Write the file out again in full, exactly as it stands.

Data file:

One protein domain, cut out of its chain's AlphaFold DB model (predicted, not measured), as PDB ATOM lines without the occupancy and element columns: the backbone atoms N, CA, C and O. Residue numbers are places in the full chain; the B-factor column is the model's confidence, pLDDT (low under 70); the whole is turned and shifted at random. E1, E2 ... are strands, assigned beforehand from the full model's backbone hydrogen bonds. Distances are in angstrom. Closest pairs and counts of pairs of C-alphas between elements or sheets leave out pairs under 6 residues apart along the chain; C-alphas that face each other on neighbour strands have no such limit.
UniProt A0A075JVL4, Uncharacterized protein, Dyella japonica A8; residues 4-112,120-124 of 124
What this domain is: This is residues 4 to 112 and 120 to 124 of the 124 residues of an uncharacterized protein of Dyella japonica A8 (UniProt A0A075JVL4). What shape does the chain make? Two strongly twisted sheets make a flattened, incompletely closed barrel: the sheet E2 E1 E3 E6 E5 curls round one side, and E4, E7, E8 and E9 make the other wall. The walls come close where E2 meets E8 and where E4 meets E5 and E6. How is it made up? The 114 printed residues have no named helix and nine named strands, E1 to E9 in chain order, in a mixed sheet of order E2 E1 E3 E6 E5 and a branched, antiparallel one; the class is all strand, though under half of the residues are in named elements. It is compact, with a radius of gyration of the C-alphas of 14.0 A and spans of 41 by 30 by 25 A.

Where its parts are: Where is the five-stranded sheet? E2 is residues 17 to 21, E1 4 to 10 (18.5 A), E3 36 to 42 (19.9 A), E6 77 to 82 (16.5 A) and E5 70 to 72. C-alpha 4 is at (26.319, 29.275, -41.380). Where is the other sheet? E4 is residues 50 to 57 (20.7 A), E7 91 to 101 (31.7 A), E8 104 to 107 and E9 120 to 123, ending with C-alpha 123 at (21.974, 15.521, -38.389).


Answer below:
One protein domain, cut out of its chain's AlphaFold DB model (predicted, not measured), as PDB ATOM lines without the occupancy and element columns: the backbone atoms N, CA, C and O. Residue numbers are places in the full chain; the B-factor column is the model's confidence, pLDDT (low under 70); the whole is turned and shifted at random. E1, E2 ... are strands, assigned beforehand from the full model's backbone hydrogen bonds. Distances are in angstrom. Closest pairs and counts of pairs of C-alphas between elements or sheets leave out pairs under 6 residues apart along the chain; C-alphas that face each other on neighbour strands have no such limit.
UniProt A0A075JVL4, Uncharacterized protein, Dyella japonica A8; residues 4-112,120-124 of 124
What this domain is: This is residues 4 to 112 and 120 to 124 of the 124 residues of an uncharacterized protein of Dyella japonica A8 (UniProt A0A075JVL4). What shape does the chain make? Two strongly twisted sheets make a flattened, incompletely closed barrel: the sheet E2 E1 E3 E6 E5 curls round one side, and E4, E7, E8 and E9 make the other wall. The walls come close where E2 meets E8 and where E4 meets E5 and E6. How is it made up? The 114 printed residues have no named helix and nine named strands, E1 to E9 in chain order, in a mixed sheet of order E2 E1 E3 E6 E5 and a branched, antiparallel one; the class is all strand, though under half of the residues are in named elements. It is compact, with a radius of gyration of the C-alphas of 14.0 A and spans of 41 by 30 by 25 A.

Where its parts are: Where is the five-stranded sheet? E2 is residues 17 to 21, E1 4 to 10 (18.5 A), E3 36 to 42 (19.9 A), E6 77 to 82 (16.5 A) and E5 70 to 72. C-alpha 4 is at (26.319, 29.275, -41.380). Where is the other sheet? E4 is residues 50 to 57 (20.7 A), E7 91 to 101 (31.7 A), E8 104 to 107 and E9 120 to 123, ending with C-alpha 123 at (21.974, 15.521, -38.389).